Harsh economics share the responsibility for this scenario. Because the bulk of tuberculosis infections are in developing nations, drug companies have shown little interest in developing new treatments, having concluded that there would be no money to pay for them. "There's lots of interest in the nonprofit community, and some interest in the biotech community, but there is still a lot of skepticism from the large pharmaceutical companies," laments Carol A. Nacy, founder of Sequella Global TB Foundation in Rockville, Md.
But with TB gaining victims in the industrialized nations--15 million are already infected in the U.S. alone--there are suddenly plenty of patients who can pay. TB treatment costs more than $16,000 per patient in the U.S., according to the Institute of Medicine, and the cost of treating drug-resistant strains runs much higher. There would likely be huge demand for anything that reduces the bill.
FAST TRACK. The Global Alliance is also determined to make TB research far less costly than the $300 million to $500 million typically spent to develop a new drug. The alliance, whose members include the CDC, NIH, the World Bank, and the International Federation of Pharmaceutical Manufacturers, is attempting to coordinate an international research effort that would share resources and place drug discovery on a fast track. It is also drawing up an economic analysis of the potential market. "I think we can prove that there is a very significant market opportunity," says Ariel Pablos-Mendes, associate director for health equity at the Rockefeller Foundation and a key organizer of the global alliance. He figures a TB drug could bring in at least $500 million a year, far more than many cancer drugs.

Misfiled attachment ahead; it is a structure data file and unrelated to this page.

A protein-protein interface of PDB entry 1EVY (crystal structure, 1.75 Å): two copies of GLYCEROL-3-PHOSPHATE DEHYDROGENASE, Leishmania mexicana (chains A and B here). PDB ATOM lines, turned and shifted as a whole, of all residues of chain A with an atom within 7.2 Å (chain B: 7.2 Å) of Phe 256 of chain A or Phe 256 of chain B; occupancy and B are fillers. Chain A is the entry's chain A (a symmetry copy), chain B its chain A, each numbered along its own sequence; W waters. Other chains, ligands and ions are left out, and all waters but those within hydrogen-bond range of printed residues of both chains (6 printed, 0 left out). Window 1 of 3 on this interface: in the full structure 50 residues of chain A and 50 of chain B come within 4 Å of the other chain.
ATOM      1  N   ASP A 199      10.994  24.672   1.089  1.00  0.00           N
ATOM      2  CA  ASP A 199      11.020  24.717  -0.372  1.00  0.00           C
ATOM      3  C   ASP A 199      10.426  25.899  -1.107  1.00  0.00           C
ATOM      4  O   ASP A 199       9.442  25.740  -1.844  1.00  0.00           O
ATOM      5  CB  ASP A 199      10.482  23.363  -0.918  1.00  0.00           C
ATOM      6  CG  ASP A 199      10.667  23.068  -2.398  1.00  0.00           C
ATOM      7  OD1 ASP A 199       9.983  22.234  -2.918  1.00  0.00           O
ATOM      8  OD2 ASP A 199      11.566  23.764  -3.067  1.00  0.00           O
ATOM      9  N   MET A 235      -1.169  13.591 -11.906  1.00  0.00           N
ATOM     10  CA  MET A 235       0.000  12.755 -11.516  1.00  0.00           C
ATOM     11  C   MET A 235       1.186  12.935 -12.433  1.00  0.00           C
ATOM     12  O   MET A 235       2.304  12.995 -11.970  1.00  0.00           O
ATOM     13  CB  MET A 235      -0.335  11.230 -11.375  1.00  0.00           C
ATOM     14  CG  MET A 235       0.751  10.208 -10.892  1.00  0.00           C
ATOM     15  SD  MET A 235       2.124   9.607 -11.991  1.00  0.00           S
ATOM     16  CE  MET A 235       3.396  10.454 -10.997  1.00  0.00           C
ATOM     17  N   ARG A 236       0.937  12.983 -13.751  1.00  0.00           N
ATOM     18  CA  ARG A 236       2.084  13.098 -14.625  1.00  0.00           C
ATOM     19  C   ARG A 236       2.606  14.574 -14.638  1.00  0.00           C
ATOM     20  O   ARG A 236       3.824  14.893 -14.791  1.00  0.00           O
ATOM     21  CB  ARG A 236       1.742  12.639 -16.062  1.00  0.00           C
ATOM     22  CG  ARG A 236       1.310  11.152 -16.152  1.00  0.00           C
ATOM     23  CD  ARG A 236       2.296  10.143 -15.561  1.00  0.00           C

TB research is getting a scientific boost as well a financial one. The field moved to the cutting edge of medical research two years ago after scientists funded by the Wellcome Trust sequenced the M. tuberculosis genome. Researchers suddenly had 4,000 genes to screen, raising the possibility of targeted therapies that could be far more effective than general antibiotics.
There is still much to learn, however, about M. tuberculosis' ability to reside harmlessly in an infected person for decades. "TB is very, very persistent," says John D. McKinney, director of Rockefeller University's Laboratory of Infection Biology. "A person infected 60 years ago could still harbor the bug." The bacteria usually becomes active after the patient's immune system weakens for some other reason, such as infection by the HIV virus. In fact, TB is the leading cause of death for AIDS victims.